Like the origin of playing cards, the origin of solitaire is largely unknown as there are no historical records to support it. There is much conjecture and controversy about the history of Solitaire as to where it actually began. However the first written documentation of solitaire doesn’t show up until the end of the 16th century and since then Solitaire has had a long history and at one time had a less than stellar reputation.

Around the 12th century the game “Al-qirq” (the mill, in Arabic), which later became the game of “Alquerque”, was the most prevalent game until around the end of the 12th century in Europe. Playing cards were first introduced in Italy in the 1300s. During that time they also became popular in Northern Europe. There is a card game called Tarok that was invented around that time that is still played to this day. It is also believed that solitaire games were first played with tarot cards, which would indicate that solitaire most likely preceded traditional multi-player card games.

The French engraving of Princess de Soubise showing her playing a card game, dates from 1697. Legend says that Solitaire was invented by Pelisson, a French mathematician, to entertain Louis XIV – known as “Roi Soleil” (Sun King). Another legend says that a unfortunate French nobleman, while imprisoned in the Bastille, devised the game using a Fox & Geese Board (the Fox & Geese Board has been used for a variety of board games in Northern Europe since the Vikings). There is doubt about these legends, since Ovide wrote about the game and described it in his book “Ars Amatoria”.

The end of the sixteenth century was an active period for the invention of various card games. This was when the ace first appeared as high instead of low in the rankings of the world of solitaire cards. Several new card games were invented during this time and new variations were added, so this is likely a time when solitaire games were invented and named as well.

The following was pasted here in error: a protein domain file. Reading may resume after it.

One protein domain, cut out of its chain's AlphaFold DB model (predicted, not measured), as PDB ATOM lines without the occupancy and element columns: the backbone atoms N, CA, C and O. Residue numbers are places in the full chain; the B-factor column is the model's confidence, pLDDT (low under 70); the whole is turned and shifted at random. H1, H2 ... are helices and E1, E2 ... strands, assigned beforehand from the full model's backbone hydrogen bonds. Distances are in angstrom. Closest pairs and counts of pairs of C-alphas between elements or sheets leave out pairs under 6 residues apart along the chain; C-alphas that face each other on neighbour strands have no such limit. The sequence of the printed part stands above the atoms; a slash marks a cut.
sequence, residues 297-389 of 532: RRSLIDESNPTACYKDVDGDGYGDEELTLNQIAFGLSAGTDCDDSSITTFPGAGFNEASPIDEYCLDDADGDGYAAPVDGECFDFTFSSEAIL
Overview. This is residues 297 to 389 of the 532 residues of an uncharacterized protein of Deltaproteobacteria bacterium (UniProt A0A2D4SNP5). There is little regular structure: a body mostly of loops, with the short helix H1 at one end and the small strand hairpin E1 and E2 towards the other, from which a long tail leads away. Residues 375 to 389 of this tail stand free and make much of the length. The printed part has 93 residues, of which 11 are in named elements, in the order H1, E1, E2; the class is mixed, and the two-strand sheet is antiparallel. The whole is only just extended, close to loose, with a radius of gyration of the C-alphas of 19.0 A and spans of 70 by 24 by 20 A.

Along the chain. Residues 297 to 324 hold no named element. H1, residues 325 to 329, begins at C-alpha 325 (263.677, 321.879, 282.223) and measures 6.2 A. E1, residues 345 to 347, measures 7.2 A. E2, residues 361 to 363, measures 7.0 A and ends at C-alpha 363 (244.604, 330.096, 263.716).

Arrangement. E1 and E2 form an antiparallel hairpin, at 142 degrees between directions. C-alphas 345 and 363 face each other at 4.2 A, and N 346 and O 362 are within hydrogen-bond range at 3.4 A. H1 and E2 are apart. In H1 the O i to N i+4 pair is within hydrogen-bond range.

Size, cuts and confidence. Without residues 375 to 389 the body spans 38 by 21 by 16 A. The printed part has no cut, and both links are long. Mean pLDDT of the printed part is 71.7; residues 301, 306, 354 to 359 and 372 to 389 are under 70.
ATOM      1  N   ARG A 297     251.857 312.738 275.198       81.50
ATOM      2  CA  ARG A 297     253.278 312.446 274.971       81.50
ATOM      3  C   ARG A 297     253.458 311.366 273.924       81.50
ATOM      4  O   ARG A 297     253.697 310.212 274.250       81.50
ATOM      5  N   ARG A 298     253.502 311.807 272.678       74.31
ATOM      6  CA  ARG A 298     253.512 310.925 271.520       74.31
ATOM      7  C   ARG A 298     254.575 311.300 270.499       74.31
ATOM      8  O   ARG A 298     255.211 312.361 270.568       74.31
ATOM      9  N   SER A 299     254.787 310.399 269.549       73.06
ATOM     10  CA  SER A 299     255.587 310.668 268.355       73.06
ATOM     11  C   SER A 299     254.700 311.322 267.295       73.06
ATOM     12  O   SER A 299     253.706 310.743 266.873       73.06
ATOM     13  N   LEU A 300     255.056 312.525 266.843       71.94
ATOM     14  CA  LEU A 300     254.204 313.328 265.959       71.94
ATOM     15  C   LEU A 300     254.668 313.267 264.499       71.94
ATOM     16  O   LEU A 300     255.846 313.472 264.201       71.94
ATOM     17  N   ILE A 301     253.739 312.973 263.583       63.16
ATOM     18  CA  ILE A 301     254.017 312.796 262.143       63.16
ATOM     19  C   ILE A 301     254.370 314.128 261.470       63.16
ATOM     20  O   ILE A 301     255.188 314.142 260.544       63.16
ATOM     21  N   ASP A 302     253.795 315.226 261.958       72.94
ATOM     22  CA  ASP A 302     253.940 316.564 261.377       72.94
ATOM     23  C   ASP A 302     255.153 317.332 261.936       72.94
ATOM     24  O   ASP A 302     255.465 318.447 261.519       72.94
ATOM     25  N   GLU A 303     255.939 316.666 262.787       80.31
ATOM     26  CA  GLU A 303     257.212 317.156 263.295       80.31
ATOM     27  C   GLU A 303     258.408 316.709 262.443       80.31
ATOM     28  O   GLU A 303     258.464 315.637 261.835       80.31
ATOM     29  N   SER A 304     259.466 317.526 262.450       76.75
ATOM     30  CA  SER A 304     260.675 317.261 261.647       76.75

The first known solitaire game rules were recorded during the Napoleonic era. The author of War and Peace, Tolstoy, enjoyed playing solitaire and mentioned it in a scene from his famous novel. Tolstoy sometimes used cards to make decisions for him in a somewhat superstitious way. Most early literature mentioning patience is of French origin. Even the very word ‘solitaire’ is of a French origin, and it means ‘patience’. The names of most early solitaire games are French names as well, with the most well known being La Belle Lucie. When Napoleon was exiled to St. Helena in 1816 he used to play Patience to pass the time. Deported to the island lost in the ocean, knew what confinement felt like fully; he also knew how cards could solace one sentenced to solitude. During his exile at St Helena, Napoleon Bonaparte played patience in his spare time. Some solitaire games were named after him, such as Napoleon at St. Helena, Napoleon’s Square, etc. It is not known whether Napoleon invented any of these solitaire games or someone else around that same time period.

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